What difference does it make?
Is it true that one performance measure is as good as another? Do they all produce very similar results? The current quarter offers evidence that it ain't necessarily so.
Let's assume you're trying to select the best equity funds for a 401(k) plan your firm offers. You begin with a list of the 100 funds most used by defined contribution plans. Conveniently, these funds are listed in the March 23 issue of Pensions & Investments. To choose the best from this list, you decide to compare the results from three procedures for ranking performance for this most recent quarter on a risk-adjusted basis: the Sharpe ratio, the Omega return, and the Omega excess. (The latter two have been discussed at length in previous issues of P&I. For details, search for Omega on www.pionline.com or www.sortino.com.)
The results for these rankings are shown in the table titled "Risk-adjusted rankings" on page 26.
The Franklin Strategic Small Cap Fund is the first choice for both the Omega return and Omega excess. However, this fund does not even make the list based on the Sharpe ratio. In fact, seven of the top 10 choices based on the Sharpe ratio do not show up in either the Omega or the Omega excess top 10 lists.
There are two reasons for this. First, the Sharpe ratio assumes a good outcome is getting a return above the Treasury bill rate. The other procedures assume a good outcome is getting a return above some minimal acceptable return. Based on research conducted at the Pension Research Institute, we believe 8.6% is a reasonable estimate of the MAR for many investors. This is a higher hurdle than the T-bill rate, which is not an appropriate hurdle for most investors because merely beating it will never allow them to retire. Treasuries are free of default risk, but for most investors, they carry a high risk of not accomplishing the investors' goals.
The second reason for the difference in rankings has to do with what constitutes a bad outcome. The Sharpe ratio assumes that risk has to do with not achieving the mean, or average return. Thus high returns above the mean incur just as much risk as returns far below the mean. Omega and Omega excess returns consider only those that fall below the MAR as risky.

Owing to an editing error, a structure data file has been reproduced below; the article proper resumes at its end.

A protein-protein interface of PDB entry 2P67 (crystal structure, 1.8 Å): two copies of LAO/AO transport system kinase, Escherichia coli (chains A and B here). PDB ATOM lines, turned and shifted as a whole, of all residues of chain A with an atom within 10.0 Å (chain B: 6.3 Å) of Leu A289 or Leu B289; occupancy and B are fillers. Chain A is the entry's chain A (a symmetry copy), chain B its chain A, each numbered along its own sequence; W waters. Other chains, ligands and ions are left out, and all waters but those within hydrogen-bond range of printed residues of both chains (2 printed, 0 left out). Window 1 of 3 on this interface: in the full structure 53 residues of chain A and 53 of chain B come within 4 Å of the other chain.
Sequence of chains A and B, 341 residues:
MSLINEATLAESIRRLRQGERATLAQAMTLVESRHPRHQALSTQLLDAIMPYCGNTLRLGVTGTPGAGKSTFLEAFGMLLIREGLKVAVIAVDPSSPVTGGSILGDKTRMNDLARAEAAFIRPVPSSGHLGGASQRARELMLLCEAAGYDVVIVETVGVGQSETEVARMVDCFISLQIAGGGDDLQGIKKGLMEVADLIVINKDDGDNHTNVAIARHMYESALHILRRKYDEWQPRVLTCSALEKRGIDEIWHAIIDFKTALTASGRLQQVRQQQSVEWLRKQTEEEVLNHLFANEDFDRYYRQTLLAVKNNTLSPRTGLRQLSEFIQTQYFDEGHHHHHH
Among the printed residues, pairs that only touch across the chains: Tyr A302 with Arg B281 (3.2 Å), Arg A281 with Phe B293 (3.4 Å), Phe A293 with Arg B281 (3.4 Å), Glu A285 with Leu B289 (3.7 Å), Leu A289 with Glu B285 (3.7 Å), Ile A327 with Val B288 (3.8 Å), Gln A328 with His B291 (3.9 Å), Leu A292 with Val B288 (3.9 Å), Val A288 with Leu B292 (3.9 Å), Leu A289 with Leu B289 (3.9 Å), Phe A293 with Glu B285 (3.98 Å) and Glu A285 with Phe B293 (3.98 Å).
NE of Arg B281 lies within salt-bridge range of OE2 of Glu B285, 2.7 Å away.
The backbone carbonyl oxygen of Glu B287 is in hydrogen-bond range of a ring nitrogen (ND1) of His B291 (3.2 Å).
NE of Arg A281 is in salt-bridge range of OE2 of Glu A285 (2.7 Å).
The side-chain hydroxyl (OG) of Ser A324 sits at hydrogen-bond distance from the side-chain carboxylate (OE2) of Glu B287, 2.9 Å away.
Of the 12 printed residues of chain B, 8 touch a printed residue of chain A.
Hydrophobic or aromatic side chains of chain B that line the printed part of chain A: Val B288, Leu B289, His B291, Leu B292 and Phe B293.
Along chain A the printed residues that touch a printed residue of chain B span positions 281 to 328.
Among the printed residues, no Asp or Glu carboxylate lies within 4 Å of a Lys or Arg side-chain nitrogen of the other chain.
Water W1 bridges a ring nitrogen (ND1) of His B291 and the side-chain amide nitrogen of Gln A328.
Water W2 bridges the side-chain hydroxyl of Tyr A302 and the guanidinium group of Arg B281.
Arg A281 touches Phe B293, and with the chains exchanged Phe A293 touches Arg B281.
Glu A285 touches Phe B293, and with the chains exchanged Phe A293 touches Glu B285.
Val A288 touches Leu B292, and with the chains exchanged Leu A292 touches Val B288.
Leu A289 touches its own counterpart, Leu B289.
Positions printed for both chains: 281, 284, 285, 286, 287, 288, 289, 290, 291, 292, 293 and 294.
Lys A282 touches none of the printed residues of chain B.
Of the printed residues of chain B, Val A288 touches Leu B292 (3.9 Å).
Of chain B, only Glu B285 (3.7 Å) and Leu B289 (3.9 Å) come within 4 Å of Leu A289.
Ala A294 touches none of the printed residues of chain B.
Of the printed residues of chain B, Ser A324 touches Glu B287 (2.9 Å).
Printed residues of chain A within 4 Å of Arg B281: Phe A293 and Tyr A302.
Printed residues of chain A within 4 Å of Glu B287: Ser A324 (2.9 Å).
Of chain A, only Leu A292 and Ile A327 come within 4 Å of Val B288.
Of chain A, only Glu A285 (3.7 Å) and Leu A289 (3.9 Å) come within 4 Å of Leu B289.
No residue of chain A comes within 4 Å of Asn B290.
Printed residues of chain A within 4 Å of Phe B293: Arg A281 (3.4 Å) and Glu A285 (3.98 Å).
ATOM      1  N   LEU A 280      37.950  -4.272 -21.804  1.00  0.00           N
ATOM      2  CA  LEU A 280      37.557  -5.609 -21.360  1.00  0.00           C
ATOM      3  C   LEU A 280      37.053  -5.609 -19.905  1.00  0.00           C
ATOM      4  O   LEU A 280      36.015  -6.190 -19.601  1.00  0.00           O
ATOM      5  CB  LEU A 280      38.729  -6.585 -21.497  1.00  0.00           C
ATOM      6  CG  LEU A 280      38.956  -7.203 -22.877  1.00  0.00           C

Three of the top 10 funds ranked by five-year Omega do not show up in the Omega excess return and the rankings are quite different. This could make a big difference in how much money is allocated to each manager. The difference has to do with what is measured. Omega return corrects for downside risk, the manager's style, and the investor's degree of risk aversion. It answers the question: "how does this manager's performance compare to all other managers when all these corrections are taken into consideration?"
The Omega excess begins with the calculation of the manager's Omega return. Then an Omega return is calculated for a passive strategy that attempts to replicate the manager's style. That style benchmark is subtracted from the manager's Omega return. The difference is the excess return, which tells how much the active manager earned relative to a passive strategy that charges lower fees?
Procedures for measuring performance do not all give the same answer, but they all give the right answer, depending on what question you are trying to answer. Fund data and statistics shown in this study were produced by the "Downstyle" model of LCG Associates, Atlanta, using Independence Investment Associates Inc. style data.
Frank Sortino is director of the Pension Research Institute, Menlo Park, Calif.